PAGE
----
As we move through a global pandemic, emotions are running especially high. This leaves many people with a sense that they lack control and that stress is really getting to them. For so many, this has been a time filled with changes: work has been lost or moved to the home; kids are heard in the background of virtual meetings; the social experiences that give us joy are now limited.
What does this have to do with change management? So much.
Change can be a very emotional thing. Now, more than ever can be a trying time to introduce or experience change, when the staff members of any organization could be feeling they’ve already reached their capacity for adjusting to something new. This is where emotional intelligence comes in. Emotional intelligence is the ability to identify and manage your own emotions and the emotional responses of the people around you.
How Emotional Intelligence Helps Employees
Let’s say that, eight years ago, Manager Zach single-handedly created a new, department-specific tool for your organization. He’s still heavily involved in completing processes using the tool. The organization as a whole, though, wants a new tool to be used and shared across departments. They’re hoping this will encourage consistency in deliverables and create opportunities for employees to move more easily into other areas when their careers advance or interests grow. They’ve hired a consultant to help implement this change.
To Zach, who built the old tool and used it regularly, this could be hard news to take. Because there is a strong personal investment in the existing tool, the change might feel personal. Doesn’t my organization appreciate the work I did to build the existing tool? Do they not feel my deliverables have been adequate? Why wasn’t I consulted before this change was put into action? Will I even be able to learn a new tool?
These questions, deeply rooted in Zach’s emotional response, can quickly turn into beliefs and decisions. The organization doesn’t understand. I’m not appreciated here. I know the new tool will be awful. I’ll use it when they’re watching, but I’m going to keep using my own tool whenever possible. I’m not going to enforce the adoption of the new tool with my reports, either.
These beliefs have the power to make Zach a really unhappy employee because, for the rest of his career, he might feel he’s being forced to use a tool he didn’t need or that he works for a company that doesn’t care. This will inevitably affect his performance and attitude. Because he’s a manager, this will also affect the success and satisfaction level of his employees.
But, what if Zach could take an intentional pause between that emotional response and his subsequent beliefs and decisions? This is where emotional intelligence becomes really helpful because he can find more productive answers to his questions about the change. Let’s look at a couple:
Doesn’t my organization appreciate me?
If Zach applies some emotional intelligence to the scenario, he might think, “I’m feeling unappreciated, but I think it’s because no one asked for my input. This decision was made with eyes on the big-picture, so I have to remember it isn’t about me. Leadership undoubtedly really thought this through. The organization has relied on my tool for almost a decade, and my supervisor has praised it multiple times over the years. I must try not to take it as a personal attack against me or the tool I built.”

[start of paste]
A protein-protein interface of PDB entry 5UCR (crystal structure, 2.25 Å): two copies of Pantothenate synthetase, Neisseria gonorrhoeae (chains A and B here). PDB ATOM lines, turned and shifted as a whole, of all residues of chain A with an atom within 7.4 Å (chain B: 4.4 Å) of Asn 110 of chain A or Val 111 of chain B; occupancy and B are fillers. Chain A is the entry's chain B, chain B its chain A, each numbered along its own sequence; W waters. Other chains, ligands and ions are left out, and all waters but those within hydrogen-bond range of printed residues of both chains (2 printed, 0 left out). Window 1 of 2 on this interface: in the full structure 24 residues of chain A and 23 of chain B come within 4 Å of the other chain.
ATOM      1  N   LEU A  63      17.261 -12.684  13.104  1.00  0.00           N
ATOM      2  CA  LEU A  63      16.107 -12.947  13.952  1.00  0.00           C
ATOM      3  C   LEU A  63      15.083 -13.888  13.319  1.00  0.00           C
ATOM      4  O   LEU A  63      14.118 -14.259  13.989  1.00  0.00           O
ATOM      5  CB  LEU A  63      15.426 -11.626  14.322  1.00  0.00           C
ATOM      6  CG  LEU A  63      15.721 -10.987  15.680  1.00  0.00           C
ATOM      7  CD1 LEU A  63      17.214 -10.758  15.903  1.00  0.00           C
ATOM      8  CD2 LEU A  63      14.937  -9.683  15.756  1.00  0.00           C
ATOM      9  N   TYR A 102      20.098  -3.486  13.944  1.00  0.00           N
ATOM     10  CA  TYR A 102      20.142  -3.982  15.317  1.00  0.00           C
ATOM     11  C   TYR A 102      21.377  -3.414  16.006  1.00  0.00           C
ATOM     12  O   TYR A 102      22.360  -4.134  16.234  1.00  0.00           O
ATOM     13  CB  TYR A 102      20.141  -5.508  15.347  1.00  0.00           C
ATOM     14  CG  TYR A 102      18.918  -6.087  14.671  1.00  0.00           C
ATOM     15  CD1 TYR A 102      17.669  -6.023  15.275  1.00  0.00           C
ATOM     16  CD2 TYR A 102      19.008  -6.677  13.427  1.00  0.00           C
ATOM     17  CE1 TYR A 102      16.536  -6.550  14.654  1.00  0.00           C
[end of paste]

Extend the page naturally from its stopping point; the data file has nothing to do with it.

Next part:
Will I even be able to learn a new tool?
Again, with some emotional intelligence, Zach might think, “I’m scared to learn a new tool, because I don’t want to fail. To continue being successful here, I’ll have to do it anyway. Maybe my deep understanding of this type of tool will help me out. To help my reports in their careers, I’m going to have to adopt it and hold them accountable for doing the same. If I stop letting my fear control me, mastering this new tool might even help me obtain a new role in a different department I’m interested in.”
When you can identify and manage your emotions, you’re no longer at their mercy. Emotional intelligence doesn’t mean feeling fewer emotions; it means identifying what you’re feeling and being intentional about how you let those emotions influence your behaviors and attitudes.
How Emotional Intelligence Helps Change Managers
Emotional intelligence helps us identify and manage our own emotions, but it also helps us do so with the emotional responses of others. Working with the same example above, let’s think about how emotional intelligence can help Consultant Juanita as she’s brought on to manage the change.
If emotionally intelligent Juanita hears about Zach’s role in creating the old tool, for example, she might anticipate the change could feel deeply personal to him. She might anticipate the fear and lack of appreciation he’s experiencing. To address it, Juanita might set up a one-on-one meeting, asking Zach to share some of his wisdom and lessons learned. She might even offer him a role in the change roll-out process, thus helping him to feel recognized for his expertise in the area.
Emotional intelligence will also make Juanita careful not to criticize the old tool when talking about the new one. When the emotional response of recipients like Zach is considered, more effective change-related messaging can be crafted. Gaining employee buy-in is such an important step in effecting change successfully. A change is framed or communicated can have substantial influence over how much that change is accepted or resisted.
Zach has a complex, human reaction to the tool change. But Zach is just one staff member. Juanita must navigate the emotionally influenced behaviors and attitudes of multiple departments of people. While this might sound daunting, applying emotional intelligence can truly help.
For more ideas about effectively introducing emotionally intelligent change in your organization, reach out to us at firstname.lastname@example.org.